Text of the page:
One of the major uses of mathematics in ancient Egypt was running an economy. Some of the problems show this in quite simple ways, calculating the volume of fields or dividing food rations. These problems show the daily use of math in administering a complex society. But there also indications of a more complex relationship between math and economics. Probably the most entertaining problem in the papyrus is Seven houses each have seven cats. Each cat catches seven mice. Each mouse would have eaten seven ears of corn. Each ear of corn would have produced seven hekat of grain. How many things are mentioned all together. This is a somewhat silly problem but it is also significant because it suggests one of the uses of math was to quantify future yields and assess losses. Moreover, doing so involved multiple factors including those at a substantial remove. It is, in a sense, among the earliest forerunners of the type of economic forecasting that has become a major area of applied mathematics.
The other major area we can clearly see math being applied is in engineering. When most people think of ancient Egypt, they first envision their major engineering achievements – the great temples and pyramids. In the geometry problems from the Rhind Papyrus, we see the basic calculations that allowed such projects to be planned.
Then, in the contents of the Rhind Papyrus we see the rudiments of both the abstract, creative and applied sides of mathematics. But we can also learn something from the role this document played in its own time. This papyrus probably served as a training manual and reference for a scribe. It is easy to think about scribes as merely recording the words and events of others, but they were actually the technocrats of the ancient world. Scribes were the educated class who had the literacy and numeracy to be able to enact the will of those in power. So, at the time it was created, this scroll would likely have fulfilled a role similar to a modern technical handbook. As one historian put it:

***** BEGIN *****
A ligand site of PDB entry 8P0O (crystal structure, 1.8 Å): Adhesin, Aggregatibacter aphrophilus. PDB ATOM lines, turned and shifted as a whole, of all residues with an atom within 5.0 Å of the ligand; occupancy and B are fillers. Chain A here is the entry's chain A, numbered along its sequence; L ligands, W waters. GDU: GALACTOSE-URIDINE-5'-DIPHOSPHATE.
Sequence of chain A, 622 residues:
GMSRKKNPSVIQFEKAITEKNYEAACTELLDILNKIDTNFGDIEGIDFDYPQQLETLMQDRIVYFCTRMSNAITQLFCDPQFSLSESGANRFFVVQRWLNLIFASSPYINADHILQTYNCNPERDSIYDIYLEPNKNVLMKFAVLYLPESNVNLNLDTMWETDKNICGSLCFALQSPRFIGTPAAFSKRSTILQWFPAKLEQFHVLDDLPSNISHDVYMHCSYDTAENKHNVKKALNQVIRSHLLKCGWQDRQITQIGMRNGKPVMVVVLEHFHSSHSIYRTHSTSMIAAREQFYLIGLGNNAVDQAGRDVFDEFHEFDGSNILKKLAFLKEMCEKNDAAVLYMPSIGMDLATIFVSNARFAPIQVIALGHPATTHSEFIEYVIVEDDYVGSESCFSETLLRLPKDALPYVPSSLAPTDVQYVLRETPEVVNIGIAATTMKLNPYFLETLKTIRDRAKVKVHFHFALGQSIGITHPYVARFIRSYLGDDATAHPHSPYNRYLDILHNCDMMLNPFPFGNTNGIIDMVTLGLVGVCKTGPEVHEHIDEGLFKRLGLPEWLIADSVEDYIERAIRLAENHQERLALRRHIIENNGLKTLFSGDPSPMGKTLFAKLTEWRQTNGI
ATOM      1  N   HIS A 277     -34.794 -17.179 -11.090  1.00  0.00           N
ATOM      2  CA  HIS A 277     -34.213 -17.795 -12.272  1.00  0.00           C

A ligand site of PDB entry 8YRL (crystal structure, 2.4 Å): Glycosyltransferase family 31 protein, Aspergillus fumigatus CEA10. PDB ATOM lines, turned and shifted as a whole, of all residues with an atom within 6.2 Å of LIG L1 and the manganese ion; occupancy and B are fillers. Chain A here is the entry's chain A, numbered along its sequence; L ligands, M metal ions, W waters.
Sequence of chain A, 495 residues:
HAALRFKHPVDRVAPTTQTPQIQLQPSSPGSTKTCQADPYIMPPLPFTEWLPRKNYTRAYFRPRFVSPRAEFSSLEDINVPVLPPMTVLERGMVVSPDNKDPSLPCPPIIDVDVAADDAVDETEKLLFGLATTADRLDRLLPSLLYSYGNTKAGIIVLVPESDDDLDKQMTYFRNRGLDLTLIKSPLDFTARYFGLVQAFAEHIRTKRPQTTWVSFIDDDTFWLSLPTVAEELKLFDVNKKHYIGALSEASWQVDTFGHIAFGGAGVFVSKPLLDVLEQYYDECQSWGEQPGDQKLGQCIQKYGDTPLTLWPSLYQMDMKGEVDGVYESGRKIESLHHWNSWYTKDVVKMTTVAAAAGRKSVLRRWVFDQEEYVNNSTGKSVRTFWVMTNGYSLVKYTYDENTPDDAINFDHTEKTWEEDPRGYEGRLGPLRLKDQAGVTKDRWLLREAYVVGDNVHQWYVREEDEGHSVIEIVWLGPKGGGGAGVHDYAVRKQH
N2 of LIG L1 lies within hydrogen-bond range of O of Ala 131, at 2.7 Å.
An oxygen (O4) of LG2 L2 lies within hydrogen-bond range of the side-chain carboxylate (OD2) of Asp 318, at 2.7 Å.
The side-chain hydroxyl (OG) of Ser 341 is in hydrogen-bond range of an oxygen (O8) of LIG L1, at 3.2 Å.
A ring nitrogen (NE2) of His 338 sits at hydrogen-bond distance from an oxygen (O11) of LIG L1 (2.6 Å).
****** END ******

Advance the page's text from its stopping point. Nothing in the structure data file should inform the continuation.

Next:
A 17-foot roll like the Rhind Mathematical Papyrus would have cost two copper deben, about the same as a small goat. So this is an object for the well-off. But why would you spend so much money on a book of mathematical puzzles? Is this the Ancient Egyptian version of our craze for Sudoku? The answer is … not quite. Because to own this scroll would, in fact, have been a very good career move. If you wanted to play any serious part in the Egyptian state, you had to be numerate. A society as complex as this needed people who could supervise building works, organise payments, manage food supplies, plan troop movements, compute the flood levels of the Nile – and much, much more. To be a scribe, a member of the civil service of the pharaohs, you had to demonstrate your mathematical competence.
This papyrus then shows us how competence provided the currency of membership in a technical class that was between the laborers and the rulers. It one of the earliest examples of how intellectual capacity could be converted into social position.
To understand a mathematics that is creative and orderly, that provides an aesthetic sense of completion, that is pragmatic and promotes career growth. These ideas are remarkably resonant 3500 years later. These are many of the same things we still wish to provide for our students. But most of all, the core goal of both research and education in STEM is to access what the original Egyptian title purports that the text contains: The Correct Method of Reckoning, for Grasping the Meaning of Things and Knowing Everything – Obscurities and All Secrets.
Leibowitz (2018, June) The Rhind Papyrus. Retrieved from http://www.math.uconn.edu/~leibowitz/math2720s11/RhindPapyrus.html
O’Connor, J.J. & Robertson, E.F. (2000, December) Mathematics in Egyptian Papyri. Retrieved from http://www-groups.dcs.st-and.ac.uk/~history/HistTopics/Egyptian_papyri.html
Toomer, G.J. (1971) Mathematics and Astronomy, in J.R. Harris (ed.), The Legacy of Egypt (pp. 37-40), Oxford: Oxford University Press.
MacGregor, N. (2012) A History of the World in 100 Objects. London: Penguin Books.